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Medicine, the only profession that labors incessantly to destroy the reason for its existence. (J Bryce)

September 16, 2008

Tuesday was a hectic day for me. I’d just woken up to a rather disturbing view of torrential rain outside my window in Dublin when I realized that the Celebrate and Review Day was to begin in half an hour. Cue some speedy dressing and eating that would put even competitive eaters to shame and I was out of the door before I could say ‘What time IS it?!?’  

  While running down O’Connell St in the rain, holding on my red hat and clutching a bag full of Boots products in the other, I somehow managed to rehearse my presentation in my head. I would stand up, hand out the leaflets I’d printed out the night before and, with a natural and pleasant smile on my face, discuss the topic I’d chosen for the presentation (herbal products), with a particular focus on the immune system.

     The group would sit there, riveted and intensely fascinated in what I had to say. They would find the pamphlet the most overwhelming thing they’d had to read all week. I would come away feeling calm and happy about the whole thing.

  

The reality was slightly different. My presentation was interspersed with a marching band going down the road and I got rather flustered and ended up waving my hand at the product display and pointing at the leaflets unnecessarily. I think I got my point across though and it seemed to be well received. 

I’m attaching  the leaflet/ store resource I made,  so you can see what I did. Basically I knew I wanted to do something about herbal products and that sort of thing, so I went around the store and made a list of all the natural remedies I could find and organized them by condition.  I learned tons doing it and it really helped me to understand the different uses for each product and also made me much more confident in recommending such products to the patients.

 

  Back to the Celebrate and Review day- I actually misjudged the time and ended up getting there half an hour early. I spent this time looking over my material for the exam that afternoon (pharmaceutics practical) and hoping nothing too challenging would come up.  In the Lir suite, we were welcomed enthusiastically and asked to befriend the people around us by telling each other something interesting about ourselves and also a lie….and the others in the group had to decide what the lie was. I said my name was John. That lie was easy enough to spot. Maybe I should have put a bit more effort into it,but I decided to save my energy for the presentation. After this we were put into other groups and asked to produce a large poster, provided with glue sticks and stacks of magazines. It was reminscent of primary school, particularly with the glue sticks, something I hadn’t encountered in a good few years.  Our poster was like a spider chart- ‘BEST’ ‘WORST’ , ‘ADVICE’ and ‘WHAT I LEARNED’ were surrounded by words and phrases such as ‘Feeling part of the community’  ‘becoming more confident’ ‘dealing with irritating customers’ and ‘quiet times in the pharmacy’.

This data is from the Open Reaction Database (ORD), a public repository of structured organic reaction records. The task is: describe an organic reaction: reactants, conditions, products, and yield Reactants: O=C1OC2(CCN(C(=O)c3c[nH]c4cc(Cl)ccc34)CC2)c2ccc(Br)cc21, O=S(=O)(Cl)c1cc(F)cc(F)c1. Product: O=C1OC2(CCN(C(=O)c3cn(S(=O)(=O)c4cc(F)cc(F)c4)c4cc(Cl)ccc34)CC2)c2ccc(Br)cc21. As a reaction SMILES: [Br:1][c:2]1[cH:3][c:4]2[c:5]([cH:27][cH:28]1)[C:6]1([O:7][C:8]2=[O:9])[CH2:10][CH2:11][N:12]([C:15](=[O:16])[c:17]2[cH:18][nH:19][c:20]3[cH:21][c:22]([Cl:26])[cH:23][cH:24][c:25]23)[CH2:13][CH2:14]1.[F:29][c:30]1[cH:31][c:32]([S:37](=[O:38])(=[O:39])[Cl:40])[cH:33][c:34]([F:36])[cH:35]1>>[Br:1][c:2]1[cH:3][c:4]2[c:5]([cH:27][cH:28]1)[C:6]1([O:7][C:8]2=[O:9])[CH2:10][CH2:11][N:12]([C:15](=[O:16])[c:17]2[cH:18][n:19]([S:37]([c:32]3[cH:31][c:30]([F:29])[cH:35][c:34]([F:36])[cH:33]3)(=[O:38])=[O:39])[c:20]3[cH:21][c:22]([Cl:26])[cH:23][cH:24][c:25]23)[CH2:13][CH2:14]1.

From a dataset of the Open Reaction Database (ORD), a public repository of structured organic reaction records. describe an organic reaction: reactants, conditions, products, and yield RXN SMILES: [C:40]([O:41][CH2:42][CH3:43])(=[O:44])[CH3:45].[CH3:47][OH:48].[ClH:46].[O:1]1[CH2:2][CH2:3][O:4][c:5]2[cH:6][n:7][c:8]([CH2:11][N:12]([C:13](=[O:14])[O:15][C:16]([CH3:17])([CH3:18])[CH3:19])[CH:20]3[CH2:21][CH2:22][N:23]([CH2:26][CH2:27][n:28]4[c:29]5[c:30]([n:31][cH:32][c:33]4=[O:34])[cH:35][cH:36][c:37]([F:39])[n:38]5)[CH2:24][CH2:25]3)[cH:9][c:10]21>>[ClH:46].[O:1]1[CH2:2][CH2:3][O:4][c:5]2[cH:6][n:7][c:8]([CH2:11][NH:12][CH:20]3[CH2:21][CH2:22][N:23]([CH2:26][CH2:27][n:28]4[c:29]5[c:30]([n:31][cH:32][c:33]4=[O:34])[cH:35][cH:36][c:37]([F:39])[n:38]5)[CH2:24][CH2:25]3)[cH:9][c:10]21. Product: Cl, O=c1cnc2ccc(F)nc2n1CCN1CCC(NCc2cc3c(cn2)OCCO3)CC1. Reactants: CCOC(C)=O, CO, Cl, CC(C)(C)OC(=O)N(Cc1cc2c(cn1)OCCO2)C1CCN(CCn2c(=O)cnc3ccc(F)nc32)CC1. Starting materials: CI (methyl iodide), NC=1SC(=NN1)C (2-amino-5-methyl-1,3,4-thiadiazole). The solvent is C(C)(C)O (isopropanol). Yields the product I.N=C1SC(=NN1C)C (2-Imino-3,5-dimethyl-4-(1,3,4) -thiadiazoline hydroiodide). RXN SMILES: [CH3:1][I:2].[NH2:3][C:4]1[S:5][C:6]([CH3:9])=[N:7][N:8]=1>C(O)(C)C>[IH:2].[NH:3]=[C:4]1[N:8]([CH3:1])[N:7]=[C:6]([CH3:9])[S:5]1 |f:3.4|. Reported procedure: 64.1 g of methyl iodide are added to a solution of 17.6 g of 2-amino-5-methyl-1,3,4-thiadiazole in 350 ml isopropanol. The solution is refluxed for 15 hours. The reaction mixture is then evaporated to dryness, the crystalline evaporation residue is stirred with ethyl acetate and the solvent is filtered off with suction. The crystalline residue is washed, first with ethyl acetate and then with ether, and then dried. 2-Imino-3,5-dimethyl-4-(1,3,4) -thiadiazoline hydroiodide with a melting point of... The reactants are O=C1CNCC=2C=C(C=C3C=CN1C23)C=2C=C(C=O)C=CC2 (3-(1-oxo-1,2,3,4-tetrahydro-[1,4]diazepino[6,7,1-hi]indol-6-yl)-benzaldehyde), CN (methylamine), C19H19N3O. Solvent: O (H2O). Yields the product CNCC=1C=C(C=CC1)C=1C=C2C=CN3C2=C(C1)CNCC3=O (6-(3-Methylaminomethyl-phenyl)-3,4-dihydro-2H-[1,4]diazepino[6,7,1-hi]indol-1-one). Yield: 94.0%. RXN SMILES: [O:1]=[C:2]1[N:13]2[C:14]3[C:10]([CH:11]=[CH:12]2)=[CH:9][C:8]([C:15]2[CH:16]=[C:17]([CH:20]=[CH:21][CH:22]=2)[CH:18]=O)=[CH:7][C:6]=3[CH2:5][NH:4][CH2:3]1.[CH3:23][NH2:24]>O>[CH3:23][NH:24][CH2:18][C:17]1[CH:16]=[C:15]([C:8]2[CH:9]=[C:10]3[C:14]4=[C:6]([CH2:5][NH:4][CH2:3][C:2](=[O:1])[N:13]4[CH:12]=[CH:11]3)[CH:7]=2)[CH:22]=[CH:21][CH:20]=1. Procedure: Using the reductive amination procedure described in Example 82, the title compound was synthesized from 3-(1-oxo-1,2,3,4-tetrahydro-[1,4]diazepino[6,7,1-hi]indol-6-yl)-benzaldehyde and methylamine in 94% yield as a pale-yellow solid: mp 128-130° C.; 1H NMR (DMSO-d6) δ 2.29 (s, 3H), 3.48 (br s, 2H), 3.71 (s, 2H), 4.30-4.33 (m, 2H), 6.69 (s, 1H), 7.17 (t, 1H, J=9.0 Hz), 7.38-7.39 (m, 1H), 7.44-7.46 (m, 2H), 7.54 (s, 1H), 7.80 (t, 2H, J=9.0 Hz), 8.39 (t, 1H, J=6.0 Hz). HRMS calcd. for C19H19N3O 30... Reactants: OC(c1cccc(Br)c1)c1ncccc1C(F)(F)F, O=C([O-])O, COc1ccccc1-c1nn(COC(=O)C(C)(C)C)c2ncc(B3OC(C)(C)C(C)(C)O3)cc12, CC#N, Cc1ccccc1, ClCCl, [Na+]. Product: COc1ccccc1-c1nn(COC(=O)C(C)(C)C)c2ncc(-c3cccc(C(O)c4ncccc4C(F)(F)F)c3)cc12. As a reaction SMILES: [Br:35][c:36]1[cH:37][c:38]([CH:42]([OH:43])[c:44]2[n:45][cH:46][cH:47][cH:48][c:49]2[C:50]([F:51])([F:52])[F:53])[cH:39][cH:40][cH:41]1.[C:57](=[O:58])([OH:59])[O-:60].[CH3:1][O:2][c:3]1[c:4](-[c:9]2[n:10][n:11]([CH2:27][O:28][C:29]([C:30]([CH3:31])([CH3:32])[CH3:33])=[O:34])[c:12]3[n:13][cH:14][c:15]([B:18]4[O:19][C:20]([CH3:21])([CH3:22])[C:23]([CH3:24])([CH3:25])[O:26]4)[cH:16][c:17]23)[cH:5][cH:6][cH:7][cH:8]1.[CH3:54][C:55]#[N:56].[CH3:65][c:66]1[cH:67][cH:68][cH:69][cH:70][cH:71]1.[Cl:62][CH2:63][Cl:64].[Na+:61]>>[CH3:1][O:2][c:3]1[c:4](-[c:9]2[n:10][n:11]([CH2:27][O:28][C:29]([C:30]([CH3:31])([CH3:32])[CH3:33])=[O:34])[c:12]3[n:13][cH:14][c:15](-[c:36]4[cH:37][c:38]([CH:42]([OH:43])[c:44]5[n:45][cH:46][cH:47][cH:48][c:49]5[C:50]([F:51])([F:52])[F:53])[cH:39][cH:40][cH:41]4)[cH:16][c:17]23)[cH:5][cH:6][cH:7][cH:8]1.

The posters stuck up on the wall, we all stood around the room in a line and each group discussed their poster. Summarized- we all learned a lot from the program, we felt more confident in ourselves, we learned how to deal with people and we learned a lot more about medicines….. 

Back into our groups again, it was time for the presentation. The time for my exam was drawing closer and I’d pre-arranged to leave early so I could make it. 

As a result my presentation was first. I arranged the products on the table and stood beside it, perhaps unwisely as it meant I was silhouetted against the window with people squinting into the light.  This was remedied by pulling down a blind and I started off talking about how natural products in the pharmacy didn’t have as much of an advertising impact as the branded products, but many were just as useful to promoting health, then I told them how  I put the project together.  The products I brought along were examples of those recommended in the pamphlet. Below each list of products was a recommendation I’d made on the basis of experience, discussion with the pharmacists and from research into the topics. I pointed this out and wrapped up by asking if there were any questions. 

       I had to go on the run again, over to Trinity and spent the rest of the afternoon in the pharmaceutics lab, marvelling at what a beautiful orange colour  Tetracycline HCl gel produced and rejoicing at the smoothness of my suppositories, so I’m afraid I can’t give any more information on that day. I’m sure one of the other bloggers will be able to provide a more indepth account of that day.  

Rowena, the pharmacist, had left us to take up a place in the Boots on Grafton St and I popped in to see her. She was hard at work but had time to say hi and we arranged to meet for coffee next week.

I had another exam on Thursday, so I didn’t return to work until Friday.   

 

I worked Friday and Saturday was my last day. The last few days passed uneventfully and on Saturday I was presented with a bottle of wine and a lovely card signed by everyone. To increase the pathos further, I was on until 7pm and was one of the two locking up the store. As it went dark, I imagined violins playing in the background and I sat on the windowsill with my Boots briefcase, waiting for my lift.  My Boots Summer Placement Program ’08 had come to an end. 

I did enjoy the wine, though.

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